This article focuses on the GDP as part of a stream of economic statistics that the TV-viewing public “constantly” receives from the media – “almost all of them bad.” According to McCardle, the GDP has become the nation's “common denominator of economic well-being.”

McArdle lists three ways of building a “well-being” index, all of which have problems.

You can use … “shadow prices,” imputing dollar values to the various things that contribute to our quality of life. But the index usually ends up being incredibly sensitive to your starting assumptions. As [one] economist … says, “How much is a fish worth? .00000000000001 cents per fish or .0000000000000000000000000001 cents per fish? It makes a big difference!” …. The second approach is to attach weights to various indicators and use them to build a composite gauge like the Human Development Index[10]. Unfortunately, the weights will always be somewhat arbitrary [and thus subjectively biased]. …. When all else fails, of course, you can just ask people: Are you better off now than you were three years ago? Even this approach poses problems. …. Surveys ... show that heterosexual men on average have many more sexual partners than heterosexual women do, which is mathematically impossible.

For information about problems with the third approach, see “Chance News 59: Measuring Happiness”.

Meanwhile, two subsequent letter-to-the-editor writers took issue with McArdle’s sentence about sexual partners. Here is one response[11]:

Mathematically impossible? Ten couples in a room. Nine women are monogamous; one has four partners and her spouse. So 90 percent of the women are monogamous, but only 60 percent of the men are. Men lie, but it is mathematically possible.

McArdle replied:

We are talking about two different meanings of the word average. True, in [the given] scenario, it is more common for women to be monogamous than men. But I was using average to describe the mean number of sexual partners, which is to say, the sum of everyone’s number of partners, divided by the number of people. If there are 10 men and 10 women, and one of the women has slept with all 10 men, while the other women are monogamous, the average number of sexual partners is the same for the men and the women. Nine of the men have had two sexual partners, while one of the men has had one partner, for an average of 19/10=1.9. Meanwhile, one of the women has had 10 sexual partners, while the other nine women have had one partner, for an average of 19/10=1.9. The numbers come out the same, no matter how you vary the particulars. Yet surveys can generate differences of three- or fourfold between the mean numbers of sexual partners that women and men report.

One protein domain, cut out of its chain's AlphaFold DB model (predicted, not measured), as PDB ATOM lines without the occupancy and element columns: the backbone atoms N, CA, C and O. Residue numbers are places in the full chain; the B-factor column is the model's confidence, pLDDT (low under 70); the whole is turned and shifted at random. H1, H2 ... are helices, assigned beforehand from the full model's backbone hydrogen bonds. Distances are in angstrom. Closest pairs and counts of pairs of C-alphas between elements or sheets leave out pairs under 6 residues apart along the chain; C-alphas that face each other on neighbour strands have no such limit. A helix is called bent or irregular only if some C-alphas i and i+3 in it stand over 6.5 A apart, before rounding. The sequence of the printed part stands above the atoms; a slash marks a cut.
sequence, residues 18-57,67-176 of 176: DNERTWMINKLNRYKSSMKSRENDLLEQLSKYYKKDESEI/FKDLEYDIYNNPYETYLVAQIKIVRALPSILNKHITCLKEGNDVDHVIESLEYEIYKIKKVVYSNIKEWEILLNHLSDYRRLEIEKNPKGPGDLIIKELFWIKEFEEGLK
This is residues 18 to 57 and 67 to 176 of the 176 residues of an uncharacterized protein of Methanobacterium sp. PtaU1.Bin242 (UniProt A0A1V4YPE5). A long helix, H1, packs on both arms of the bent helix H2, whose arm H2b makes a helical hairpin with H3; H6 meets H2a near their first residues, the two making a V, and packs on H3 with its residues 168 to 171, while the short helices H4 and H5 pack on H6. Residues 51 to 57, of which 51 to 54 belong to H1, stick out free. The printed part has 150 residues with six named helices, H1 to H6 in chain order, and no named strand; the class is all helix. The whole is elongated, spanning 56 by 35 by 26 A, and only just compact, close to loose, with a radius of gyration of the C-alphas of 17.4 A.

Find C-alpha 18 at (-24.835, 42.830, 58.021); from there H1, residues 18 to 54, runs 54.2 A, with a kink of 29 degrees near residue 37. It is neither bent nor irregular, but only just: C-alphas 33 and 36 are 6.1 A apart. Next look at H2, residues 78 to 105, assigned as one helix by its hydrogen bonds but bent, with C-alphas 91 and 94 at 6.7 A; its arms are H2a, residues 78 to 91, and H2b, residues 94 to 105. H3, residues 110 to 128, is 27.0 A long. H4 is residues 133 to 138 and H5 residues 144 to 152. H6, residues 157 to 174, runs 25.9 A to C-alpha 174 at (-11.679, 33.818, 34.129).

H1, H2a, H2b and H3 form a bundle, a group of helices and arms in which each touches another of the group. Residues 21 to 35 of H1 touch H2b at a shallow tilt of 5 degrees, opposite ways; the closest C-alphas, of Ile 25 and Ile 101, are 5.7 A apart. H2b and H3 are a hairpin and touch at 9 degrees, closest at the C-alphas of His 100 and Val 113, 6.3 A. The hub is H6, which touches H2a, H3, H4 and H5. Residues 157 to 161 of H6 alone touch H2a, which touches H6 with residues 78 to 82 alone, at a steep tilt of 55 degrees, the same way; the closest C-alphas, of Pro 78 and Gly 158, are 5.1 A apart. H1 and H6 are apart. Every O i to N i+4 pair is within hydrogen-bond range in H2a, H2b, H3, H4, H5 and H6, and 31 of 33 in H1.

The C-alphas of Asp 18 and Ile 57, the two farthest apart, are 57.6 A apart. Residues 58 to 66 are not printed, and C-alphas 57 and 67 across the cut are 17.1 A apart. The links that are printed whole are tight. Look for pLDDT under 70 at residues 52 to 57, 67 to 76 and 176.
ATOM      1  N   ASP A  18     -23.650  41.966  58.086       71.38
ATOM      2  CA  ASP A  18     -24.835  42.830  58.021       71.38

1. Refer to the letter-to-the-editor’s comments. What was the (arithmetic) mean number of partners for each gender?
2. Which statistic do you think better describes the heterosexual men and women in a population – the percent monogamous or the average number of partners? What considerations might affect your preference?
3. Can you explain how surveys can generate reports of such large differences?

Submitted by Margaret Cibes

(Note: The sex partner conundrum also figured in some news stories back in 2007. See Chance News 29: The Myth, the Math, the Sex.)

Politics, personality, and the brain

"Our Politics May Be All in Our Head"
by Nicholas D. Kristof, The New York Times, February 13, 2010

In this Op-Ed piece Kristof discusses recent research on the relationships among political leanings, emotions, and personality development. The first part of the article focuses on brain research led by Kevin B. Smith of the University of Nebraska-Lincoln that studied the association between political identification and levels of alertness, as detected through the "startle blink" reflex. Kristof writes that the subjects in the study who held traditionally conservative positions-- support of gun rights and warrantless searches, for example-- had a more pronounced startle reflex.

Similar results were obtained when subjects were shown disturbing or disgusting images (such as a person eating a mouthful of worms) and their level of increased skin moisture was recorded--another way to measure the stress response. Participants with more liberal views "released only slightly more moisture in reaction to disgusting images than photos of fruit," while the conservative response "went into overdrive." (Results of this study are in the paper "The Ick Factor: Physiological Sensitivity to Disgust as a Predictor of Political Attitudes".)

The second part of the Op-Ed refers to findings from the book "Authoritarianism and Polarization in American Politics," by Marc J. Hetherington of Vanderbilt University and Jonathan D. Weiler of the University of North Carolina at Chapel Hill. In the book the authors examine, at the state level, the relationship between acceptance of spanking and other corporal punishment and support for either Bush or Kerry in the 2004 Presidential election. They have also done a similar analysis for the 2008 election (a discussion may be found here.)

To be continued...
Submitted by Jeanne Albert

An interesting graphic

Not your parents' unaffiliated
New York Times, 20 February, 2010

This graphic accompanies 19 February article, Spirit Quest, in which Charles Blow discussed the results of a Pew Research Center poll entitled Religion Among the Millennials. Americans in the so-called millennial generation, those born in 1981 or later, were more likely than older generations to be unaffiliated with a traditional religion. Nevertheless, they professed a range of spiritual beliefs, which were the focus of Blow's commentary. Here is a portion of the Times graphic.


How effective do you find these graphs for comparing percentages?

Submitted by Paul Alper